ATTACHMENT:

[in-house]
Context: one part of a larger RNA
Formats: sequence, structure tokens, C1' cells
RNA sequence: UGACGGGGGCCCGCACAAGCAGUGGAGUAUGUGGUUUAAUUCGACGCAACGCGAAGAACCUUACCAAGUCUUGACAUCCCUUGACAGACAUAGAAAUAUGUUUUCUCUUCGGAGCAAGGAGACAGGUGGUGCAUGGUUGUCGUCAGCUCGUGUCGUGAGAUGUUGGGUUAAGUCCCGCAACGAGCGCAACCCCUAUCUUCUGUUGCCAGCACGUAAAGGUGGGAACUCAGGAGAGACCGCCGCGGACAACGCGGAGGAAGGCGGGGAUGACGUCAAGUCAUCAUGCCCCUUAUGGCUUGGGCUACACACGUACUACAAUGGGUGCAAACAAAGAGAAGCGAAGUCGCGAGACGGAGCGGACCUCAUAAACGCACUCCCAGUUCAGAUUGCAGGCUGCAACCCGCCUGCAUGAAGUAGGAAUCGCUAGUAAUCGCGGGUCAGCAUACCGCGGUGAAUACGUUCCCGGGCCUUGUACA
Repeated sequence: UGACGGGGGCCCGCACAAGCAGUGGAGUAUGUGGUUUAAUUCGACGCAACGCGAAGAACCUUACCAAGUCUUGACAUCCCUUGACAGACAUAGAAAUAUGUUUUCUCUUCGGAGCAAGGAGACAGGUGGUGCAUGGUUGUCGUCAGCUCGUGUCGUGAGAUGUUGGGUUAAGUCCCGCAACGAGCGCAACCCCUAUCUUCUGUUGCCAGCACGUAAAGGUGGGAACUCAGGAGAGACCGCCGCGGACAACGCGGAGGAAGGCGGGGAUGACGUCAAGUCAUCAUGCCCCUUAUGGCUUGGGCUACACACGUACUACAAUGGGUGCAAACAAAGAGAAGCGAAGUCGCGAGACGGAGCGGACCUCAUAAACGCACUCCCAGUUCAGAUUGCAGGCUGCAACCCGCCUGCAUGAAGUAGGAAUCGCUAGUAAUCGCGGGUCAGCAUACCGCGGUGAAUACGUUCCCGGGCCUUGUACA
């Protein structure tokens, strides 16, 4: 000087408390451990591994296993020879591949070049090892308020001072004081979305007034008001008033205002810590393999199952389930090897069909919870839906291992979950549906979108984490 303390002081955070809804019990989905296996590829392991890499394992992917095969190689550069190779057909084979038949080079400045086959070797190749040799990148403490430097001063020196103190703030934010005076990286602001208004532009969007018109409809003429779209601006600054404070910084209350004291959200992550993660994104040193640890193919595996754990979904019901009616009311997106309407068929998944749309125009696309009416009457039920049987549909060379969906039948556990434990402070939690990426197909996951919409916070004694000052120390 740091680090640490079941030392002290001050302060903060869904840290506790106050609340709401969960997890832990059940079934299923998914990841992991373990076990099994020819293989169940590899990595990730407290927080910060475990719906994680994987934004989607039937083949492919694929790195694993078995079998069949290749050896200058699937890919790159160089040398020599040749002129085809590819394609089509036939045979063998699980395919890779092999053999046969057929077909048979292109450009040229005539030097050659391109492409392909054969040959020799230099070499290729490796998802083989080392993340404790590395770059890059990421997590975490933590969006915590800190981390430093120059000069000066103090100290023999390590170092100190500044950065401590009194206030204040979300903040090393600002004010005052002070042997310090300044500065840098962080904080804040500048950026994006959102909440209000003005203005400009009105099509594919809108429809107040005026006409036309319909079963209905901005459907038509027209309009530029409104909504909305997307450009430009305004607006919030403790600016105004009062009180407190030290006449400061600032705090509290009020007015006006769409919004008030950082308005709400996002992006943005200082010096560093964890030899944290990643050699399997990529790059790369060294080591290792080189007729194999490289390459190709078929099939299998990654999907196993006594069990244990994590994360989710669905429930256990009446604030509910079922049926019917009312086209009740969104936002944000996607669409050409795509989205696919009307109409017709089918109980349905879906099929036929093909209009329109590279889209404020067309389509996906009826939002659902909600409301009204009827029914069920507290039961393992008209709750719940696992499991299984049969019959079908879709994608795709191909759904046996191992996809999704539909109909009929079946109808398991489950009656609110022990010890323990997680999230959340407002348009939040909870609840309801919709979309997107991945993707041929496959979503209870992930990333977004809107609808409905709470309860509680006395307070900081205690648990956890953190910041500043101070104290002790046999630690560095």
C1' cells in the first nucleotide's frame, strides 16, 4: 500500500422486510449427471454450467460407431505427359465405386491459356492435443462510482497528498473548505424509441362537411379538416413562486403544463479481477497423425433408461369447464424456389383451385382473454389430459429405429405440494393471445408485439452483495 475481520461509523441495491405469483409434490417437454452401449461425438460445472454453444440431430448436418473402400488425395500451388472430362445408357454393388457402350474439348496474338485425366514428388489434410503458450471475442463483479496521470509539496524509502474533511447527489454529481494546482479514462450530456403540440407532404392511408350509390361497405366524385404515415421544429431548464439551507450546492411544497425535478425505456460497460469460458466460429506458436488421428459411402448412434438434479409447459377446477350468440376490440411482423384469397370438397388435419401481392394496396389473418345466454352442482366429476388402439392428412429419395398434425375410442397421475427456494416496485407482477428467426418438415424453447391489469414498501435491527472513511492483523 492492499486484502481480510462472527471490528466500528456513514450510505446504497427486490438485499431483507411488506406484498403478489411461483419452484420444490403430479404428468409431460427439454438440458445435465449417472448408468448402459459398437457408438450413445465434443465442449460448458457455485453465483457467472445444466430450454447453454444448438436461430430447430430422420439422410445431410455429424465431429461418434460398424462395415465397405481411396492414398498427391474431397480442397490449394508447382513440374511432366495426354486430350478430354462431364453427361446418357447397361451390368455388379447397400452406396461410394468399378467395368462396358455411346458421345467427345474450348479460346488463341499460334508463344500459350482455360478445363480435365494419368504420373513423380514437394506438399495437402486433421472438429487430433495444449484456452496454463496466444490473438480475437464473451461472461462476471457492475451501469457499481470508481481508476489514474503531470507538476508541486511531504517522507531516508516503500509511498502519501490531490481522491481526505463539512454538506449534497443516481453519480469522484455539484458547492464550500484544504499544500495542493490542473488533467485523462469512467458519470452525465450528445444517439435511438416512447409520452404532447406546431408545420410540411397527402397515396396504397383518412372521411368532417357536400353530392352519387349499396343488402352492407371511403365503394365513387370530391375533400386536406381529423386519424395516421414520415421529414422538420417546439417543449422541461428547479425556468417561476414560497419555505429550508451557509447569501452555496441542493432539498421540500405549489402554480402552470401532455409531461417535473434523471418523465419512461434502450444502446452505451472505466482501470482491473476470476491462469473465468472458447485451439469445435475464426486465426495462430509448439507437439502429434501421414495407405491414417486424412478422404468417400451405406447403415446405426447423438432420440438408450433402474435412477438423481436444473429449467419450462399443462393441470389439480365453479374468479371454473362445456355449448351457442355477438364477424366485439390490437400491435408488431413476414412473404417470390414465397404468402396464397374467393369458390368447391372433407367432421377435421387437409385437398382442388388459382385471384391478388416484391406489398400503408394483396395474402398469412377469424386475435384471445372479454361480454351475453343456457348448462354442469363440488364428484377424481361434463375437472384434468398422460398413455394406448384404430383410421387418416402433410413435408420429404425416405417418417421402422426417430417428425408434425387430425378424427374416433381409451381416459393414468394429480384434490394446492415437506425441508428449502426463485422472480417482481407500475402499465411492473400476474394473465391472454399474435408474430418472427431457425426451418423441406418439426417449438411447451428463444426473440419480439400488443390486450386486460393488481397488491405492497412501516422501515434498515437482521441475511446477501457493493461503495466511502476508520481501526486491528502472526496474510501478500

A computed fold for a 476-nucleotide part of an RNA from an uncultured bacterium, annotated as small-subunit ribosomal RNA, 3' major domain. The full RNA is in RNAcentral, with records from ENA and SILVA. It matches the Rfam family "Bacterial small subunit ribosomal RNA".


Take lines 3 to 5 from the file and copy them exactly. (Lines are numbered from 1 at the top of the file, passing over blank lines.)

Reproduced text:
Formats: sequence, structure tokens, C1' cells
RNA sequence: UGACGGGGGCCCGCACAAGCAGUGGAGUAUGUGGUUUAAUUCGACGCAACGCGAAGAACCUUACCAAGUCUUGACAUCCCUUGACAGACAUAGAAAUAUGUUUUCUCUUCGGAGCAAGGAGACAGGUGGUGCAUGGUUGUCGUCAGCUCGUGUCGUGAGAUGUUGGGUUAAGUCCCGCAACGAGCGCAACCCCUAUCUUCUGUUGCCAGCACGUAAAGGUGGGAACUCAGGAGAGACCGCCGCGGACAACGCGGAGGAAGGCGGGGAUGACGUCAAGUCAUCAUGCCCCUUAUGGCUUGGGCUACACACGUACUACAAUGGGUGCAAACAAAGAGAAGCGAAGUCGCGAGACGGAGCGGACCUCAUAAACGCACUCCCAGUUCAGAUUGCAGGCUGCAACCCGCCUGCAUGAAGUAGGAAUCGCUAGUAAUCGCGGGUCAGCAUACCGCGGUGAAUACGUUCCCGGGCCUUGUACA
Repeated sequence: UGACGGGGGCCCGCACAAGCAGUGGAGUAUGUGGUUUAAUUCGACGCAACGCGAAGAACCUUACCAAGUCUUGACAUCCCUUGACAGACAUAGAAAUAUGUUUUCUCUUCGGAGCAAGGAGACAGGUGGUGCAUGGUUGUCGUCAGCUCGUGUCGUGAGAUGUUGGGUUAAGUCCCGCAACGAGCGCAACCCCUAUCUUCUGUUGCCAGCACGUAAAGGUGGGAACUCAGGAGAGACCGCCGCGGACAACGCGGAGGAAGGCGGGGAUGACGUCAAGUCAUCAUGCCCCUUAUGGCUUGGGCUACACACGUACUACAAUGGGUGCAAACAAAGAGAAGCGAAGUCGCGAGACGGAGCGGACCUCAUAAACGCACUCCCAGUUCAGAUUGCAGGCUGCAACCCGCCUGCAUGAAGUAGGAAUCGCUAGUAAUCGCGGGUCAGCAUACCGCGGUGAAUACGUUCCCGGGCCUUGUACA